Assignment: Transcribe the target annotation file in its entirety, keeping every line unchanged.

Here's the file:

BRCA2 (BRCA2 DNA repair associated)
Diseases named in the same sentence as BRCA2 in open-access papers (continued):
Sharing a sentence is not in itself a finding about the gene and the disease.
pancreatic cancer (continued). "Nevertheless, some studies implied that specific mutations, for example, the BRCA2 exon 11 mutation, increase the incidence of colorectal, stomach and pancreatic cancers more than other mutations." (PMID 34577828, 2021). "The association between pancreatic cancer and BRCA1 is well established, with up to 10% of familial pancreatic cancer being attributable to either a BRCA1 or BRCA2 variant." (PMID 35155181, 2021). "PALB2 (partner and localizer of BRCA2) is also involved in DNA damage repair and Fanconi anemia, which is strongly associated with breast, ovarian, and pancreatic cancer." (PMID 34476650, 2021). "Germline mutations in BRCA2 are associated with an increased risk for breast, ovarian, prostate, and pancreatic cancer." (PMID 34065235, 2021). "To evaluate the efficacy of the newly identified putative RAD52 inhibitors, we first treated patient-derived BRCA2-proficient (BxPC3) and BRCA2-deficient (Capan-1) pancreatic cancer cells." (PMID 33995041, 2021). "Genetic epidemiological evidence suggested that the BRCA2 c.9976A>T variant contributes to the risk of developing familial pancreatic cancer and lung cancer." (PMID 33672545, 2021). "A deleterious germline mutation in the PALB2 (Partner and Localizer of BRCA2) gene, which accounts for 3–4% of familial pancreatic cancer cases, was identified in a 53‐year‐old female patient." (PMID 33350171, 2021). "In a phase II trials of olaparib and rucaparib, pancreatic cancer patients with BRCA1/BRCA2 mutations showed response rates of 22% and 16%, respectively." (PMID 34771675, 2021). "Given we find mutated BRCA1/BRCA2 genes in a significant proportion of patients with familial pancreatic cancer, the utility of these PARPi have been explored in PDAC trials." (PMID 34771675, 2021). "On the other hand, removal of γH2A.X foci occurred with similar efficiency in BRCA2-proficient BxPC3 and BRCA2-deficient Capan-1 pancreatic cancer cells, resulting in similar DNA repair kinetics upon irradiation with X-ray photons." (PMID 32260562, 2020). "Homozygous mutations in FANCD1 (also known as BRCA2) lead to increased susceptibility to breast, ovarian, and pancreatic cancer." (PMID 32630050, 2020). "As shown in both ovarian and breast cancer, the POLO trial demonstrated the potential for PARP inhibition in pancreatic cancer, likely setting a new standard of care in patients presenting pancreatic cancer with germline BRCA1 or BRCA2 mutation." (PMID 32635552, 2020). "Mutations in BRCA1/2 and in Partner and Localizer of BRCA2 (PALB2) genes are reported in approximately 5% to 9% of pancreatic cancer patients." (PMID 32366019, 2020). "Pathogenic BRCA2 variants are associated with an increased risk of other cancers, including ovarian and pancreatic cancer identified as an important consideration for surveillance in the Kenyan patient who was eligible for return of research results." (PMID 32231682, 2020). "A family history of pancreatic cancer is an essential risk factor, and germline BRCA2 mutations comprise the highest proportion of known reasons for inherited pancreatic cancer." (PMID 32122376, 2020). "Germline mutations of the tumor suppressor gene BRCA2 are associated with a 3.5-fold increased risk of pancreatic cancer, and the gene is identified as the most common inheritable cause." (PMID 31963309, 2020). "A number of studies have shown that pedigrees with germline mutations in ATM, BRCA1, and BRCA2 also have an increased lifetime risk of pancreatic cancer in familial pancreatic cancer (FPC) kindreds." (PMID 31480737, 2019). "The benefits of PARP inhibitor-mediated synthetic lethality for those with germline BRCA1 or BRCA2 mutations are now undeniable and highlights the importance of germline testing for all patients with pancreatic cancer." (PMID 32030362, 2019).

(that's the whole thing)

BRCA2 (BRCA2 DNA repair associated)
Diseases named in the same sentence as BRCA2 in open-access papers (continued):
Sharing a sentence is not in itself a finding about the gene and the disease.
pancreatic cancer (continued). "Nevertheless, some studies implied that specific mutations, for example, the BRCA2 exon 11 mutation, increase the incidence of colorectal, stomach and pancreatic cancers more than other mutations." (PMID 34577828, 2021). "The association between pancreatic cancer and BRCA1 is well established, with up to 10% of familial pancreatic cancer being attributable to either a BRCA1 or BRCA2 variant." (PMID 35155181, 2021). "PALB2 (partner and localizer of BRCA2) is also involved in DNA damage repair and Fanconi anemia, which is strongly associated with breast, ovarian, and pancreatic cancer." (PMID 34476650, 2021). "Germline mutations in BRCA2 are associated with an increased risk for breast, ovarian, prostate, and pancreatic cancer." (PMID 34065235, 2021). "To evaluate the efficacy of the newly identified putative RAD52 inhibitors, we first treated patient-derived BRCA2-proficient (BxPC3) and BRCA2-deficient (Capan-1) pancreatic cancer cells." (PMID 33995041, 2021). "Genetic epidemiological evidence suggested that the BRCA2 c.9976A>T variant contributes to the risk of developing familial pancreatic cancer and lung cancer." (PMID 33672545, 2021). "A deleterious germline mutation in the PALB2 (Partner and Localizer of BRCA2) gene, which accounts for 3–4% of familial pancreatic cancer cases, was identified in a 53‐year‐old female patient." (PMID 33350171, 2021). "In a phase II trials of olaparib and rucaparib, pancreatic cancer patients with BRCA1/BRCA2 mutations showed response rates of 22% and 16%, respectively." (PMID 34771675, 2021). "Given we find mutated BRCA1/BRCA2 genes in a significant proportion of patients with familial pancreatic cancer, the utility of these PARPi have been explored in PDAC trials." (PMID 34771675, 2021). "On the other hand, removal of γH2A.X foci occurred with similar efficiency in BRCA2-proficient BxPC3 and BRCA2-deficient Capan-1 pancreatic cancer cells, resulting in similar DNA repair kinetics upon irradiation with X-ray photons." (PMID 32260562, 2020). "Homozygous mutations in FANCD1 (also known as BRCA2) lead to increased susceptibility to breast, ovarian, and pancreatic cancer." (PMID 32630050, 2020). "As shown in both ovarian and breast cancer, the POLO trial demonstrated the potential for PARP inhibition in pancreatic cancer, likely setting a new standard of care in patients presenting pancreatic cancer with germline BRCA1 or BRCA2 mutation." (PMID 32635552, 2020). "Mutations in BRCA1/2 and in Partner and Localizer of BRCA2 (PALB2) genes are reported in approximately 5% to 9% of pancreatic cancer patients." (PMID 32366019, 2020). "Pathogenic BRCA2 variants are associated with an increased risk of other cancers, including ovarian and pancreatic cancer identified as an important consideration for surveillance in the Kenyan patient who was eligible for return of research results." (PMID 32231682, 2020). "A family history of pancreatic cancer is an essential risk factor, and germline BRCA2 mutations comprise the highest proportion of known reasons for inherited pancreatic cancer." (PMID 32122376, 2020). "Germline mutations of the tumor suppressor gene BRCA2 are associated with a 3.5-fold increased risk of pancreatic cancer, and the gene is identified as the most common inheritable cause." (PMID 31963309, 2020). "A number of studies have shown that pedigrees with germline mutations in ATM, BRCA1, and BRCA2 also have an increased lifetime risk of pancreatic cancer in familial pancreatic cancer (FPC) kindreds." (PMID 31480737, 2019). "The benefits of PARP inhibitor-mediated synthetic lethality for those with germline BRCA1 or BRCA2 mutations are now undeniable and highlights the importance of germline testing for all patients with pancreatic cancer." (PMID 32030362, 2019).